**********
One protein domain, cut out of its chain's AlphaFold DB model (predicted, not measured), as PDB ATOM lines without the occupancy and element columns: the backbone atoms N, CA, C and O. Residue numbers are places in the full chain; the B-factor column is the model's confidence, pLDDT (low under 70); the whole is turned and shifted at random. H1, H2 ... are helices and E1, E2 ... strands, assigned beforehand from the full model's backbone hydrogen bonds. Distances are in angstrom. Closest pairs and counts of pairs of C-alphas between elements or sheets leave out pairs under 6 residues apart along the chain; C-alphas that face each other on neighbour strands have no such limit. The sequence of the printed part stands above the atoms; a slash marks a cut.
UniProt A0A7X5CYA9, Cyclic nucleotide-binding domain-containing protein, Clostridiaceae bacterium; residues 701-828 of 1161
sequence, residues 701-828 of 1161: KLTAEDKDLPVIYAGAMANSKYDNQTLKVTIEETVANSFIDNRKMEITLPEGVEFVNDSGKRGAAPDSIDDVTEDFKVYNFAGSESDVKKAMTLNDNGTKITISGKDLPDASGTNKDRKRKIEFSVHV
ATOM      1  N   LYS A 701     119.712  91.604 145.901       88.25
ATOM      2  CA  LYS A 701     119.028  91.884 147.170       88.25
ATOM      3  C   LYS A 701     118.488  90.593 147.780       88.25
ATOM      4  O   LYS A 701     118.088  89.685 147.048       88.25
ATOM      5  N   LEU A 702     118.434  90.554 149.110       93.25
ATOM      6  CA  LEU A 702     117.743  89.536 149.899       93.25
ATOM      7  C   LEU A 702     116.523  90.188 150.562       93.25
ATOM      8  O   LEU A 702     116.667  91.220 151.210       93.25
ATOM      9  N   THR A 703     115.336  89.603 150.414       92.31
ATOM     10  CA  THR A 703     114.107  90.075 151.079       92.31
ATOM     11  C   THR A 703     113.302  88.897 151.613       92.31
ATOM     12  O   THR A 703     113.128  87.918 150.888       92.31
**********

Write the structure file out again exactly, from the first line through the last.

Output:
One protein domain, cut out of its chain's AlphaFold DB model (predicted, not measured), as PDB ATOM lines without the occupancy and element columns: the backbone atoms N, CA, C and O. Residue numbers are places in the full chain; the B-factor column is the model's confidence, pLDDT (low under 70); the whole is turned and shifted at random. H1, H2 ... are helices and E1, E2 ... strands, assigned beforehand from the full model's backbone hydrogen bonds. Distances are in angstrom. Closest pairs and counts of pairs of C-alphas between elements or sheets leave out pairs under 6 residues apart along the chain; C-alphas that face each other on neighbour strands have no such limit. The sequence of the printed part stands above the atoms; a slash marks a cut.
UniProt A0A7X5CYA9, Cyclic nucleotide-binding domain-containing protein, Clostridiaceae bacterium; residues 701-828 of 1161
sequence, residues 701-828 of 1161: KLTAEDKDLPVIYAGAMANSKYDNQTLKVTIEETVANSFIDNRKMEITLPEGVEFVNDSGKRGAAPDSIDDVTEDFKVYNFAGSESDVKKAMTLNDNGTKITISGKDLPDASGTNKDRKRKIEFSVHV
ATOM      1  N   LYS A 701     119.712  91.604 145.901       88.25
ATOM      2  CA  LYS A 701     119.028  91.884 147.170       88.25
ATOM      3  C   LYS A 701     118.488  90.593 147.780       88.25
ATOM      4  O   LYS A 701     118.088  89.685 147.048       88.25
ATOM      5  N   LEU A 702     118.434  90.554 149.110       93.25
ATOM      6  CA  LEU A 702     117.743  89.536 149.899       93.25
ATOM      7  C   LEU A 702     116.523  90.188 150.562       93.25
ATOM      8  O   LEU A 702     116.667  91.220 151.210       93.25
ATOM      9  N   THR A 703     115.336  89.603 150.414       92.31
ATOM     10  CA  THR A 703     114.107  90.075 151.079       92.31
ATOM     11  C   THR A 703     113.302  88.897 151.613       92.31
ATOM     12  O   THR A 703     113.128  87.918 150.888       92.31